Surface irradiances consistent with CERES-derived top-of-atmosphere shortwave and longwave irradiances Kato, Seiji Loeb, Norman G. Rose, Fred G. Doelling, David R. Rutan, David A. Caldwell, Thomas E. Yu, Lisan Weller, Robert A. 2013-06-04T19:30:12Z 2014-10-22T08:57:22Z 2013-05-01
dc.description Author Posting. © American Meteorological Society, 2013. This article is posted here by permission of American Meteorological Society for personal use, not for redistribution. The definitive version was published in Journal of Climate 26 (2013): 2719–2740, doi:10.1175/JCLI-D-12-00436.1. en_US
dc.description.abstract The estimate of surface irradiance on a global scale is possible through radiative transfer calculations using satellite-retrieved surface, cloud, and aerosol properties as input. Computed top-of-atmosphere (TOA) irradiances, however, do not necessarily agree with observation-based values, for example, from the Clouds and the Earth’s Radiant Energy System (CERES). This paper presents a method to determine surface irradiances using observational constraints of TOA irradiance from CERES. A Lagrange multiplier procedure is used to objectively adjust inputs based on their uncertainties such that the computed TOA irradiance is consistent with CERES-derived irradiance to within the uncertainty. These input adjustments are then used to determine surface irradiance adjustments. Observations by the Atmospheric Infrared Sounder (AIRS), Cloud–Aerosol Lidar and Infrared Pathfinder Satellite Observations (CALIPSO), CloudSat, and Moderate Resolution Imaging Spectroradiometer (MODIS) that are a part of the NASA A-Train constellation provide the uncertainty estimates. A comparison with surface observations from a number of sites shows that the bias [root-mean-square (RMS) difference] between computed and observed monthly mean irradiances calculated with 10 years of data is 4.7 (13.3) W m−2 for downward shortwave and −2.5 (7.1) W m−2 for downward longwave irradiances over ocean and −1.7 (7.8) W m−2 for downward shortwave and −1.0 (7.6) W m−2 for downward longwave irradiances over land. The bias and RMS error for the downward longwave and shortwave irradiances over ocean are decreased from those without constraint. Similarly, the bias and RMS error for downward longwave over land improves, although the constraint does not improve downward shortwave over land. This study demonstrates how synergetic use of multiple instruments (CERES, MODIS, CALIPSO, CloudSat, AIRS, and geostationary satellites) improves the accuracy of surface irradiance computations. en_US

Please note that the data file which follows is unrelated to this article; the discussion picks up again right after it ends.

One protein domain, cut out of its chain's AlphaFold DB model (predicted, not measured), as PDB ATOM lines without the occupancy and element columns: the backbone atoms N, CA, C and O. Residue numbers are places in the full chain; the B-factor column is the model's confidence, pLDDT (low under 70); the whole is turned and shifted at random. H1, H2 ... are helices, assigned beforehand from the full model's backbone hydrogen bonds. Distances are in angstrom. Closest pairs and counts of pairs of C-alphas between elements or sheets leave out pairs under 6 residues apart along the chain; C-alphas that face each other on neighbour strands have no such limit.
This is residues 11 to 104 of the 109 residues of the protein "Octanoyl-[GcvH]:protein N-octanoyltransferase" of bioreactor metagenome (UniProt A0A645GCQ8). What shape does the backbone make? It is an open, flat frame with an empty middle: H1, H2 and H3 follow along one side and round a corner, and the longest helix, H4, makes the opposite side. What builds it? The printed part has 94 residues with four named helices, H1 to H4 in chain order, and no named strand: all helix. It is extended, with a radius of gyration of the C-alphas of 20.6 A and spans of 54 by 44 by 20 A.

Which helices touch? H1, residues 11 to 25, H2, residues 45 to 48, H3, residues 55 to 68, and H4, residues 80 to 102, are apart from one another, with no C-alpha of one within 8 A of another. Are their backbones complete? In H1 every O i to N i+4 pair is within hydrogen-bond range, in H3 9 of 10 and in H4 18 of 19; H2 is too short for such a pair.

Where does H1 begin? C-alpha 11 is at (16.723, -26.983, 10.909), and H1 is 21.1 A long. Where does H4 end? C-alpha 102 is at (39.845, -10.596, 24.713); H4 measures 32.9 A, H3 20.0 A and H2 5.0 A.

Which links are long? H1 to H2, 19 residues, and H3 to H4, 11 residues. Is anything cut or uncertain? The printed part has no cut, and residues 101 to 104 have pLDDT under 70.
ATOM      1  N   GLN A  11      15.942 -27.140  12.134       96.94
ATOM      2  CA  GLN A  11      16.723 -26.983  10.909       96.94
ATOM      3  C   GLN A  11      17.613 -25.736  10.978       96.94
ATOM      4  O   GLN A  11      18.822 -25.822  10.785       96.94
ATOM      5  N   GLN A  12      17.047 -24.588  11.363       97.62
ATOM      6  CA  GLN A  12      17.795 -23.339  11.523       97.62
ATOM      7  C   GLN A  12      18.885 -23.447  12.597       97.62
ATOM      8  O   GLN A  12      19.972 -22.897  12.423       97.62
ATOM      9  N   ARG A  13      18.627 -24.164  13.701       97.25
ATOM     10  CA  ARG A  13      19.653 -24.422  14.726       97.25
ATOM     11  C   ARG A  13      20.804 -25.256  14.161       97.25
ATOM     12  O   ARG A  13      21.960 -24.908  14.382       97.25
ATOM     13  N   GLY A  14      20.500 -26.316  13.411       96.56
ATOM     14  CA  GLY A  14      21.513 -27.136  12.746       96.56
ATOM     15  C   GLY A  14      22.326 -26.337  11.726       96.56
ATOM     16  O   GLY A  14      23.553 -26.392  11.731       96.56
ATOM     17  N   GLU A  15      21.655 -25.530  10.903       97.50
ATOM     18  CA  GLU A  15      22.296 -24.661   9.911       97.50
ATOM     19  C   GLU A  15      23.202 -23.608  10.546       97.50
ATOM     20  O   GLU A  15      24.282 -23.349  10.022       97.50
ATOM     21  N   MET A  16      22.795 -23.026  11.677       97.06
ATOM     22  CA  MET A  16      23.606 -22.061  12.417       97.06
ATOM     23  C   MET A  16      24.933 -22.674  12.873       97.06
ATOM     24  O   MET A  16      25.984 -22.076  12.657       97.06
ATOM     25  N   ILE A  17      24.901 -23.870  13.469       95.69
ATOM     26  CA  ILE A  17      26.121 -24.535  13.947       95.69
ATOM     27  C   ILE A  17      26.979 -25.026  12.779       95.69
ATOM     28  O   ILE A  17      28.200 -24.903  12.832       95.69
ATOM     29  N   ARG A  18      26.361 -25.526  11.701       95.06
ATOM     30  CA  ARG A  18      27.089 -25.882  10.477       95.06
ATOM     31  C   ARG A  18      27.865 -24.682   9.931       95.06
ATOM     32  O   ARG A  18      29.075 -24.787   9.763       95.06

dc.description.embargo 2013-11-01 en_US
dc.description.sponsorship The work was supported by theNASACERES and, in part, Energy Water Cycle Study (NEWS) projects. en_US
dc.format.mimetype application/pdf
dc.identifier.citation Journal of Climate 26 (2013): 2719–2740 en_US
dc.identifier.doi 10.1175/JCLI-D-12-00436.1
dc.language.iso en_US en_US
dc.publisher American Meteorological Society en_US
dc.subject Energy budget/balance en_US
dc.subject Radiation budgets en_US
dc.subject Radiative fluxes en_US
dc.subject Radiative transfer en_US
dc.title Surface irradiances consistent with CERES-derived top-of-atmosphere shortwave and longwave irradiances en_US
dc.type Article en_US
dspace.entity.type Publication
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